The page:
By Nick Clark
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Extinction Rebellion activists debate where next after 10 days of action ends

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Issue 2652
Extinction Rebellion activists debate where next after 10 days of action ends
XR activists blockaded the London Stock exchange and other roads in the City of London financial district on Thursday morning (Pic: Hector Sierra)

Activists are debating the way forward after Extinction Rebellion (XR) ended its long-running disruptive protest in central London on Thursday night.

The climate change direct action ended its ten day occupation of Marble Arch with a “pausing ceremony” attended by up to 1,000 people.

Earlier that day XR activists blockaded the London Stock exchange and other roads in the City of London financial district. There were also protests at the Treasury and in Canary Wharf, where five activists were arrested.

The evening ceremony had a sombre, reflective and very often spiritual atmosphere. But it was also an opportunity for activists to take stock of what they had achieved.

One speaker noted that many of them over the past ten days would have been “tied down, locked down, glued down” on roads as part of the action.

One activist told Socialist Worker that XR’s action had been “An amazing achievement”.

“The message is getting through,” they said. “We’ve been talking to people about what’s going on. And people have said, they may be inconvenienced by our action—but that we’re right.” 

Extinction Rebellion has shifted politics on the climate
Extinction Rebellion has shifted politics on the climate
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Another protester, Sheila, said she was “very pleased that I managed to come to this”. “I would have been gutted if I missed it—but also because I’ve met people from my area who I can get involved in more actions with,” she said.

Beginning on Monday of last week, XR activists occupied several key roads in central London—including at Oxford Circus, Waterloo Bridge and at Parliament Square.

Impressively, they held onto most of them for several days—defying many attempts by police to clear them, and more than 1,000 arrests.

And they have forced the question of action on climate change to the top of the political agenda despite condemnation and hostility from mainstream politicians.

Tory Home secretary Sajid Javid last week called for the “full force of the law” to be used against XR protesters. And Labour London mayor Sadiq Khan demanded they allow London to return to “business as usual”.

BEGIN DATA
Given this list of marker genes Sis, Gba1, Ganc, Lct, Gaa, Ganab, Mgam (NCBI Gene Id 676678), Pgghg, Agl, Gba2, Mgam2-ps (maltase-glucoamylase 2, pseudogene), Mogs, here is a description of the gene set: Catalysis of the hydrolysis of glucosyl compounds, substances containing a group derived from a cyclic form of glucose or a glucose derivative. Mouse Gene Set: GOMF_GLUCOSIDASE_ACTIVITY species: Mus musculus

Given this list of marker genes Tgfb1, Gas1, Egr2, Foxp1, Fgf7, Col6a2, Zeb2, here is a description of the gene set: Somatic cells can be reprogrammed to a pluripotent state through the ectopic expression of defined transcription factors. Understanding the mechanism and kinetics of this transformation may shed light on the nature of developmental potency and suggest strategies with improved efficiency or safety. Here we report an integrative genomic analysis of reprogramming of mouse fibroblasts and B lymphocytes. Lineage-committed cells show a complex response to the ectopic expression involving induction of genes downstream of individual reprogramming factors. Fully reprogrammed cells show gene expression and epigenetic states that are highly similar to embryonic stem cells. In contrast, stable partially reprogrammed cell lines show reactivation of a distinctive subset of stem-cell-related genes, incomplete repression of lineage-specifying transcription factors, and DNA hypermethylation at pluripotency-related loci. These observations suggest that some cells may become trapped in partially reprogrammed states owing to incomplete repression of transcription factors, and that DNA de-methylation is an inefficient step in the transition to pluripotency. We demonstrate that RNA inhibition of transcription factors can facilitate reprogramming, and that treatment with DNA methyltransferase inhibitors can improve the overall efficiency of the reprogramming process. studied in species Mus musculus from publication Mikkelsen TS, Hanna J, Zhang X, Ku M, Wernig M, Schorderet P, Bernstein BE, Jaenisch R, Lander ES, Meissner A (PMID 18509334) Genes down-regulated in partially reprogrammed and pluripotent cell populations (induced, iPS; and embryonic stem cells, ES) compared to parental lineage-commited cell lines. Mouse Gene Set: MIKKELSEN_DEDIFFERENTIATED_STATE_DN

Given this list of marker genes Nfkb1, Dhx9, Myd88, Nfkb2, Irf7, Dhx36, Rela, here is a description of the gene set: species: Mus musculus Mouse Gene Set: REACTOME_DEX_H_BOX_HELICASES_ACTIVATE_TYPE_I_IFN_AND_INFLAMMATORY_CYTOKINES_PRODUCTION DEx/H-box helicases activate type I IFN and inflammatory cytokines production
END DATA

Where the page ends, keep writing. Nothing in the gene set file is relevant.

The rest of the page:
Yet by Tuesday of this week, Tory environment secretary Michael Gove claimed he would meet with XR activists. And on Thursday, Tory international development secretary Liam Fox said it was important to “take climate issues seriously”.

He emphasised that investment in renewable energy would be an “enormous opportunity” for bosses in Britain.

The protests have also forced the Labour Party to shift too. Labour, and the Labour left group Momentum, at first reacted cautiously to the protests.

Momentum promoted its own climate change campaign without mentioning XR, and Labour leader Jeremy Corbyn refused to meet protesters outside his home.

But by the beginning of this week Labour politicians were speaking at XR protest sites, and Momentum was congratulating the activists for taking action.

Shadow chancellor John McDonnell tweeted on Thursday, “#ExtinctionRebellion has successfully raised the profile of the climate threat and focussed the minds of us all on the action needed. Thanks and congratulations to its supporters and participants in peaceful protest.”


Most XR activists see the response from politicians as a victory. One activist at Marble Arch, Nick, told Socialist Worker, “I’m not Michael Gove’s biggest fan. But if he follows up on what he says, that’s good.

“We need to talk to these people. And we need to write to our MPs. My MP came here to support this. It’s my job now to remind her of that, because we’ve had 30 years of politicians promising action and doing nothing.”

There’s now big potential to take the large number of people galvanised by XR’s action and build a movement with them.

XR groups could set up “citizens’ assemblies” to discuss action on climate change—a core demand of the group. And they could hold similar actions and protests in their own areas.

It’s also clear that XR could continue to organise large national protests and demonstrations.

And the movement has to be built deeper into the labour and trade union movement. Its protest has shown the potential for the kind of action that could take place across London when Donald Trump visits in June.

Organisers didn’t announce any further actions at the ceremony. But they did call on activists to “continue once you’ve rested”.

“Gather up energy to take it to our families, to take it to our friends, in our workplaces and our schools and all the places we know,” they said. 

One protester at Marble Arch, Helena, told Socialist Worker that activists had to focus on “getting the word out,” after the action had ended. She added, “What I’ll do after this is I’ll be a lot more conscious of all the things I do and consume.

But another said, “It would be a shame if this was just a flash in the pan—and I don’t think it will be. I think people will start taking action to push the government in the right direction.”

And protester, Ferhat, told Socialist Worker, “This is just the beginning. We need more.

“It’s not going to work if this is just for ten days. We’ve got to carry on doing this.”

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